2. Heather says

    Thank you for doing these shows, they have taught me so much. I have a question about Moses, though. When he talked about Moses asking what God’s name was, what did it matter what God’s name was? Why would the people believe Moses based simply on a name? How could a name convince someone? It doesn’t make sense that “I am has sent me to you” is his name, as the Christians say. It seems that it is actions that prove who God is.There are a lot of people who “call” themselves Jason, doesn’t mean that every person is our Jason. We know Jason by his shepardy, farmerdy things. ๐Ÿ˜‰ So, was God saying to Moses, Just wait and see?? If this is the case, then how would anyone believe Moses before anything took place? It seems that even Moses didn’t quite believe God, either. Which is unimaginable since he saw the bush that wasn’t consumed? I totally did look up these verses (Deut. 31 and Exodus) and saw in the Hebrew. Rabbi Tovia, you are so funny about the King James using high voltage capital letters.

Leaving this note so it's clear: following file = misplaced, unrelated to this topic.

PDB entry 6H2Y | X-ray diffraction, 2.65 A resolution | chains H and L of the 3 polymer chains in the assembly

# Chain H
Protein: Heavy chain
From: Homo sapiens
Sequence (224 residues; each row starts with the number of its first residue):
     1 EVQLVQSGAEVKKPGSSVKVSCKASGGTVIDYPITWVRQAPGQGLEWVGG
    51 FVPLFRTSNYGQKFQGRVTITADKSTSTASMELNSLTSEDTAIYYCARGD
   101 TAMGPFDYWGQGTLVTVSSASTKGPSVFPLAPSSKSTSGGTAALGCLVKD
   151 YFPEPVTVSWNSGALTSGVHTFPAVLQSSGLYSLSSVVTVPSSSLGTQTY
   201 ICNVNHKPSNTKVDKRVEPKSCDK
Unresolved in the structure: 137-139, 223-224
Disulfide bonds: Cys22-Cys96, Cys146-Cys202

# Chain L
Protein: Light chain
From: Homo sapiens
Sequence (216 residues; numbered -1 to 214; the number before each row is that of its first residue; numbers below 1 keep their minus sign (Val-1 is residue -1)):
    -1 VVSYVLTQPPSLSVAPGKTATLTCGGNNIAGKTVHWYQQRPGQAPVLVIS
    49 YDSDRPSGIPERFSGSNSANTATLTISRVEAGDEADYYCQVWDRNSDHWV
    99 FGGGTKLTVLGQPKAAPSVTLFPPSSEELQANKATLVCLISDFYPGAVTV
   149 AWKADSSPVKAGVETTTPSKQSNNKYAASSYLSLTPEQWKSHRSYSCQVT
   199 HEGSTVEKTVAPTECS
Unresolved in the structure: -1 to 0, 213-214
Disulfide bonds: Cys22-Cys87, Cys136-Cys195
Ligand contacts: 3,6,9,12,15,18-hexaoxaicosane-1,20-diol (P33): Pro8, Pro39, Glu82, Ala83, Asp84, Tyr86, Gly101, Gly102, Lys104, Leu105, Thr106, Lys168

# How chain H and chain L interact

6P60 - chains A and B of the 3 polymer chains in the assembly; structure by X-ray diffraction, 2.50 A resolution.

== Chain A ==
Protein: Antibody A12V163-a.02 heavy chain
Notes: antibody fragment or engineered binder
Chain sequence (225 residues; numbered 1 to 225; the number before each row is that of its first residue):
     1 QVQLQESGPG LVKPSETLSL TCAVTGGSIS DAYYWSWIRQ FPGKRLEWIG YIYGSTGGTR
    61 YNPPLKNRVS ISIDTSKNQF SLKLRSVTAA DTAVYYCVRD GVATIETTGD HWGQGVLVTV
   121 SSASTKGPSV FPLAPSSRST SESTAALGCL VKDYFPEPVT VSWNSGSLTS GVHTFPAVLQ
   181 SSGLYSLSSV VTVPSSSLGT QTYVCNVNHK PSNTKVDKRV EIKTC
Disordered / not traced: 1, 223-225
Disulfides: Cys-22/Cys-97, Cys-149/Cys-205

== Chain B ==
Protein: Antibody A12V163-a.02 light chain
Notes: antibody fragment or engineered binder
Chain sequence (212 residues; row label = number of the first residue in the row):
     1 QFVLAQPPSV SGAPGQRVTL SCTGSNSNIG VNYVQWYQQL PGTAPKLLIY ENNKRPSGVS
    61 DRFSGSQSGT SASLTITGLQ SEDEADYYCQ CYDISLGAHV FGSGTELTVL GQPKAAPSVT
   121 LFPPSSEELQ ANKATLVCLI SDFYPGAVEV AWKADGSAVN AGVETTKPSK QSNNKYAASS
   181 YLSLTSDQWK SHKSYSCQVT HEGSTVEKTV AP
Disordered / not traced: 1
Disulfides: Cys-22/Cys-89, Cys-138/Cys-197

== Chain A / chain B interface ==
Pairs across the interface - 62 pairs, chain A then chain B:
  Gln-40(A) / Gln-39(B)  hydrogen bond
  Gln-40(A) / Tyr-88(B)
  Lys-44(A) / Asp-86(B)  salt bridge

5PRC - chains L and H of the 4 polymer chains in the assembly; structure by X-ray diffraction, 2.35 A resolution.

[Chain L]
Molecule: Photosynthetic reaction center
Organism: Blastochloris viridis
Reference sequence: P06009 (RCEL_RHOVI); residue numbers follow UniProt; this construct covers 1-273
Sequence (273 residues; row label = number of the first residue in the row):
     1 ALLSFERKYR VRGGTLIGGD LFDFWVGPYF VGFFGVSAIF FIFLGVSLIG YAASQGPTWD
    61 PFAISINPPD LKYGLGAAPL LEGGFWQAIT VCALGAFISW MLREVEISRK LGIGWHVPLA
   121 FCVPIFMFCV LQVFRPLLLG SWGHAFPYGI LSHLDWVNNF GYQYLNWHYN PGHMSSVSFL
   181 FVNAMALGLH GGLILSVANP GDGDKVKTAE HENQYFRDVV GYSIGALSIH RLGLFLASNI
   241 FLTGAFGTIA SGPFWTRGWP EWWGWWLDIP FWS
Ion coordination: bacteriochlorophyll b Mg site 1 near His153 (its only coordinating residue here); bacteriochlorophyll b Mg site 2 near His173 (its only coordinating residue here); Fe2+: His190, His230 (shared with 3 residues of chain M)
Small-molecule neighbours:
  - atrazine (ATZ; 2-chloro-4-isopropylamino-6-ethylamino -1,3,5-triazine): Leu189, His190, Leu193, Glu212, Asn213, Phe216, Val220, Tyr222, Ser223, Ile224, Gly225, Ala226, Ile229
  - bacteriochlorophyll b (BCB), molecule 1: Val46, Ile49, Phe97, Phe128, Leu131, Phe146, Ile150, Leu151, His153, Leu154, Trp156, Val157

Yes, as an ex-Christian we are very scarred. This scarring causes us to question every single thing we hear and see. I personally am going through every thing I have ever learned since I was a Christian for 35 years. I am still recovering, But, I believe God and know that when I prayed and asked God to show me the truth, that he would be faithful and he would be there to go through it with me.

    Anyway, I am so blessed by all of you every week, I look forward to learning more.

  3. Joel says

    You guys have too much fun, wish I was there ๐Ÿ˜ฎ

  4. Scott says